"Please take this seriously. You don't want to see a family member you love go through this," the woman's grieving mother urged.
A Missouri family is spreading awareness for COVID-19 vaccines after a loved one's life was claimed by the Delta variant. Tricia Jones, a 45-year-old mother of two from Kansas City, was reportedly hesitant about getting vaccinated out of fear of its possible side effects. However, her health quickly went downhill after contracting the deadly variant — which is also known as B.1.617.2 — and died on June 9 at Research Medical Center after being on a ventilator for a month. "I never would have thought I would lose my daughter at 45," Jones's mother, Deborah Carmichael, told WDAF-TV.
45 y.o. Tricia Jones from Grain Valley #Missouri was hesitant about vaccination b/c her mom got sick after her first shot. Tricia died from the #DeltaVariant on 6/9/21. "I never thought I would lose my daughter at 45,” said mom #SoulsLostToCovid https://t.co/X9ruMGLH6t pic.twitter.com/RqtdDQHVAh— Cleavon MD (@Cleavon_MD) July 2, 2021
Carmichael revealed that Jones — who described as a light in everyone's life — was hesitant about getting vaccinated against COVID-19 after hearing "a lot of horror stories" and seeing her mom get sick following her first shot of the vaccine. "She was afraid of the side effects, I think. You hear a lot of horror stories. I, myself, when I had the shot, it was rough, so it scared her and freaked her out. So she didn't want to do it. I couldn't convince her," the grieving mother said. She revealed that after Jones's son caught the Delta variant at his junior high school, it didn't take long for Jones and her husband to also fall sick.
Mo. woman who refused to get a COVID-19 vaccine because she was afraid of side effects died after contracting the Delta variant, her mother told local news outlets. Tricia Jones, a 45-year-old mother of 2, died after a month on a ventilator. https://t.co/3sVDM6UaKR— Claire Celsi (@SenClaireCelsi) July 4, 2021
"After she got it, she said, 'Mom you were right, about the shot, about masks, being diligent and all that.' I was like, 'I don't want to be right. I want you to be well. That's all that matters,'" Carmichael said. Jones was put on a ventilator on May 13 and passed away on June 9. "I felt like, as her mom, I brought her into this world, and the most loving thing I could do if it had to come to this is usher her into the arms of the Lord. It wasn't my choice. It wasn't what I wanted. Everything in me was screaming, 'No, this can't be right. She's only 45,'" Carmichael said.
45-year-old Tricia Jones leaves behind 2 children. Her own mother is now speaking out about the importance of the COVID vaccine. "Please take this seriously. You don't want to see a family member you love go through this." #ThisIsOurShot https://t.co/m20ep6NBJl— Natasha Bhuyan, MD (@NatashaBhuyan) July 4, 2021
Jones's 18-year-old daughter, Adriana Jones, said she hopes no one else will "go through what we went through... Especially with the variant." Adriana, who has autism, revealed that her mom had been her greatest support and advocate. When the teen was bullied in high school for her condition, Jones would reportedly come to the school and work with her counselors on how to help Adriana. The youngster graduated high school this year without her mom by her side and the pair had planned to take classes together at Metropolitan Community College.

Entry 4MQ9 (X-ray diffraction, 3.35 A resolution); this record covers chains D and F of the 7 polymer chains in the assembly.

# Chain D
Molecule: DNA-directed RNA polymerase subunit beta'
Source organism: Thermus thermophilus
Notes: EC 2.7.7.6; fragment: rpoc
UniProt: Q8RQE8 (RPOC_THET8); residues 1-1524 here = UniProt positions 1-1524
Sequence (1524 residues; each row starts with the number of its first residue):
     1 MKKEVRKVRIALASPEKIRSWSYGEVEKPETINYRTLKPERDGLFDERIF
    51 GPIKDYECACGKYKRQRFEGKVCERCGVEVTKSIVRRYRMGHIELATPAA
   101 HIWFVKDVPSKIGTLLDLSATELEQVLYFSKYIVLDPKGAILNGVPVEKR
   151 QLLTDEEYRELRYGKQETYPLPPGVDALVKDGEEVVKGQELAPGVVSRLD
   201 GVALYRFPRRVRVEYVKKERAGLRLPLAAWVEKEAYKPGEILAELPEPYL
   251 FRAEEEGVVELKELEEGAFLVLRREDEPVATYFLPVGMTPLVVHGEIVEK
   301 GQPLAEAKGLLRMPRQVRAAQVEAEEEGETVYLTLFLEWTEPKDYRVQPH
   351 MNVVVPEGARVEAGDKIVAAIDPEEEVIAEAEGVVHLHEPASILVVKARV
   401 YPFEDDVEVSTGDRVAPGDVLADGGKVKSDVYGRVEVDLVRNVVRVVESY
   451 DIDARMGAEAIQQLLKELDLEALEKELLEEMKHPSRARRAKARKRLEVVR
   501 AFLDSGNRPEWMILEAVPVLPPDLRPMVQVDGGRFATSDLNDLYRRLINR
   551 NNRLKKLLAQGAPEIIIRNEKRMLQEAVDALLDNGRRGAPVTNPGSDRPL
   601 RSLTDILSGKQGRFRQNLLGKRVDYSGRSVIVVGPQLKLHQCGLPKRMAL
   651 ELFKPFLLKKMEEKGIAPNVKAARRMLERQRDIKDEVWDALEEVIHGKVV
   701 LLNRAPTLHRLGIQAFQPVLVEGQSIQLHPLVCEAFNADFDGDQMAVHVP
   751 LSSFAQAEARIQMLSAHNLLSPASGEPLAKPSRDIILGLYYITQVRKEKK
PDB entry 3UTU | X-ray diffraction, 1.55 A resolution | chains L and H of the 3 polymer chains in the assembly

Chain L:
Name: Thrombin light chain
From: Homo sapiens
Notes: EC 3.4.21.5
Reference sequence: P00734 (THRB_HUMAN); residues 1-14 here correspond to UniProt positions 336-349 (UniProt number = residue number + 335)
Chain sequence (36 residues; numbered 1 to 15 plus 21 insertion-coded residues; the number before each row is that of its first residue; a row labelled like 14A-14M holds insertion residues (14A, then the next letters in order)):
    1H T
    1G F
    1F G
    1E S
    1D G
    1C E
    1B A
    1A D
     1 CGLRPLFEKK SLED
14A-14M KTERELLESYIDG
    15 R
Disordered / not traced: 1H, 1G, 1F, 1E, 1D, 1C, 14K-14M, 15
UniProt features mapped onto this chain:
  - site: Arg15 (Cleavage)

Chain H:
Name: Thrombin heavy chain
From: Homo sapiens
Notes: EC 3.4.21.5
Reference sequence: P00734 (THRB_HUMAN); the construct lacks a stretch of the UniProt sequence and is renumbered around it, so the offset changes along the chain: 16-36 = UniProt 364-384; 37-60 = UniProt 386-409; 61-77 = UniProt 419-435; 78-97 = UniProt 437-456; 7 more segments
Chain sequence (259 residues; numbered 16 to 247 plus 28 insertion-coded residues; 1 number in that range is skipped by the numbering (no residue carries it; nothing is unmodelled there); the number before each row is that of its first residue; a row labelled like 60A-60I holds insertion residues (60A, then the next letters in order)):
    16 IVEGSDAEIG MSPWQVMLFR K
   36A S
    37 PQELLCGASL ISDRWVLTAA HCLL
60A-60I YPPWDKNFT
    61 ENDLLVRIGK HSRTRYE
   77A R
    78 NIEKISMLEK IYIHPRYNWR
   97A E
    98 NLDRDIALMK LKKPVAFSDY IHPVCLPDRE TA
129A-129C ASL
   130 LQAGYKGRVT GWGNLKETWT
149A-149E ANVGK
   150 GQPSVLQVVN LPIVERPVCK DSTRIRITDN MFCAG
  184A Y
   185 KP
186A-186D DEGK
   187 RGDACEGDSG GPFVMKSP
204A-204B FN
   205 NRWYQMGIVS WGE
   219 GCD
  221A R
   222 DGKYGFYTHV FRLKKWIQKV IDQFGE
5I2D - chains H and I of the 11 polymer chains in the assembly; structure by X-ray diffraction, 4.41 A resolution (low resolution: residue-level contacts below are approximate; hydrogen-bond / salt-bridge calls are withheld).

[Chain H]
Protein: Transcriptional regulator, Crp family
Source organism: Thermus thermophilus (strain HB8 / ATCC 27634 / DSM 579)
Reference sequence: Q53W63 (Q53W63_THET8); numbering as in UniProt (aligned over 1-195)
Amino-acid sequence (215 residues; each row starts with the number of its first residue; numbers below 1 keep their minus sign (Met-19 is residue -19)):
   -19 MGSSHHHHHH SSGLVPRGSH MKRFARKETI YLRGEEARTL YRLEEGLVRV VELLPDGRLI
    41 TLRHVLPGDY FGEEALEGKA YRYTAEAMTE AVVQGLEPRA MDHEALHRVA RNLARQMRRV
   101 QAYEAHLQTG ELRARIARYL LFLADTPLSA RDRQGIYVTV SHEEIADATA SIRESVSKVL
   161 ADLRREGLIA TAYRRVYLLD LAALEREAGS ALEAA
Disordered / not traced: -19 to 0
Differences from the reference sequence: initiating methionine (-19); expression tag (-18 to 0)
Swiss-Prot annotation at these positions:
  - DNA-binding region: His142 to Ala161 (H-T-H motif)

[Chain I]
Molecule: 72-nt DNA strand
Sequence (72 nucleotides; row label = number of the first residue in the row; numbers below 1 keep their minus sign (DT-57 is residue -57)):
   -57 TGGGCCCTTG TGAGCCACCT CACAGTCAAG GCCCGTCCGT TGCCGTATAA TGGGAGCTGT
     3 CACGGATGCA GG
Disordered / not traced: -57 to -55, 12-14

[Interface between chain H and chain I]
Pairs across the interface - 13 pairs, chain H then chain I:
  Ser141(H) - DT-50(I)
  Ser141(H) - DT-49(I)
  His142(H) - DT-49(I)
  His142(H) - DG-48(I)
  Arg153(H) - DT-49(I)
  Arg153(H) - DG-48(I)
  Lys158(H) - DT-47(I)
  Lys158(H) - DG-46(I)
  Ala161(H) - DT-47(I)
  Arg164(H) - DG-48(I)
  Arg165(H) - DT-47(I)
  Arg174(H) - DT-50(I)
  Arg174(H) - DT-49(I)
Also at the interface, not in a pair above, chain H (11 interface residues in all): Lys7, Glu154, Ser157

The Delta variant of the coronavirus is worrying officials around the world. Four major Australian cities went into a four-day "circuit-breaker" lockdown this week to try and stop it from spreading.— CNN (@CNN) July 1, 2021
Here's what is known about the variant so far. https://t.co/F5VhY0s4b6
"She was actually in the middle of helping me figure it all out for it, and now I feel lost because I don't understand none of it," Adriana said. The teen recalls sitting by her mother's bed at the hospital and reading her daily devotionals, psalms, or playing some of her favorite music in the hopes of getting through to her. "There were so many days where I would just stand there next to my mom and say, 'Wake up, mama, wake up.' She would never wake up, and I just wish that she would. I don't think anyone should have to go through what we went through. Especially with the variant," Adriana said.
Vaccines are working against COVID-19, including the highly contagious delta variant — but the challenge is in getting enough people inoculated, experts say. https://t.co/MUVccgWf3S— NBCWashington (@nbcwashington) June 29, 2021
The family now hopes Jones's story will inspire others to get their vaccine. Having seen how quickly her daughter got sick, Carmichael said she wants people to understand how hard-hitting the Delta variant is. "Please take this seriously. You don't want to see a family member you love go through this," she said. "You have a way better chance of coming out OK than if you don't."
Here's how you can look for vaccination providers near you:
1. Visit Vaccines.gov to find vaccination providers near you. Information may be limited in some states while more U. S. vaccination providers and pharmacies are being added.
2. Text your ZIP code to 438829 or call 1-800-232-0233 to find vaccine locations near you in the United States.
3. Check your local pharmacy’s website to see if vaccination appointments are available. Find out which pharmacies are participating in the Federal Retail Pharmacy Program.
4. Contact your state health department to find additional vaccination locations in the area.
5. Check your local news outlets. They may have information on how to get a vaccination appointment.